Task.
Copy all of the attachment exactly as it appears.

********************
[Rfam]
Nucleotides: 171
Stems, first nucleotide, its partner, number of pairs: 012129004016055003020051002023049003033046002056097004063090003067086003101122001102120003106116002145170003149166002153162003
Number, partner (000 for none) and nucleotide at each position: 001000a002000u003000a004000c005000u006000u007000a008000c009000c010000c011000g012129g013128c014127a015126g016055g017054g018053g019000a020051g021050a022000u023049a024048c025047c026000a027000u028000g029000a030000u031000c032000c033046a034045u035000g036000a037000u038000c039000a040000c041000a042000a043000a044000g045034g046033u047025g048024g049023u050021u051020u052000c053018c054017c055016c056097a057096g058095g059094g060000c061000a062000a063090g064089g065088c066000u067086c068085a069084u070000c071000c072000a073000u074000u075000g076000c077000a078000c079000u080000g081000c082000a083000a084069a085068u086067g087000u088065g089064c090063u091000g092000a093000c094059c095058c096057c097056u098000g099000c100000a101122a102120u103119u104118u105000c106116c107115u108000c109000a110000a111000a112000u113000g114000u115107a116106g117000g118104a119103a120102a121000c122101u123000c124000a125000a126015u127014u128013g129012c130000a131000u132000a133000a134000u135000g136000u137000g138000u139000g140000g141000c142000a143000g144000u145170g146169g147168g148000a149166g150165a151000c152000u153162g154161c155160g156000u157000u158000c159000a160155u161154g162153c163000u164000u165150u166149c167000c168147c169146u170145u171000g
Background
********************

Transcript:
[Rfam]
Nucleotides: 171
Stems, first nucleotide, its partner, number of pairs: 012129004016055003020051002023049003033046002056097004063090003067086003101122001102120003106116002145170003149166002153162003
Number, partner (000 for none) and nucleotide at each position: 001000a002000u003000a004000c005000u006000u007000a008000c009000c010000c011000g012129g013128c014127a015126g016055g017054g018053g019000a020051g021050a022000u023049a024048c025047c026000a027000u028000g029000a030000u031000c032000c033046a034045u035000g036000a037000u038000c039000a040000c041000a042000a043000a044000g045034g046033u047025g048024g049023u050021u051020u052000c053018c054017c055016c056097a057096g058095g059094g060000c061000a062000a063090g064089g065088c066000u067086c068085a069084u070000c071000c072000a073000u074000u075000g076000c077000a078000c079000u080000g081000c082000a083000a084069a085068u086067g087000u088065g089064c090063u091000g092000a093000c094059c095058c096057c097056u098000g099000c100000a101122a102120u103119u104118u105000c106116c107115u108000c109000a110000a111000a112000u113000g114000u115107a116106g117000g118104a119103a120102a121000c122101u123000c124000a125000a126015u127014u128013g129012c130000a131000u132000a133000a134000u135000g136000u137000g138000u139000g140000g141000c142000a143000g144000u145170g146169g147168g148000a149166g150165a151000c152000u153162g154161c155160g156000u157000u158000c159000a160155u161154g162153c163000u164000u165150u166149c167000c168147c169146u170145u171000g
Background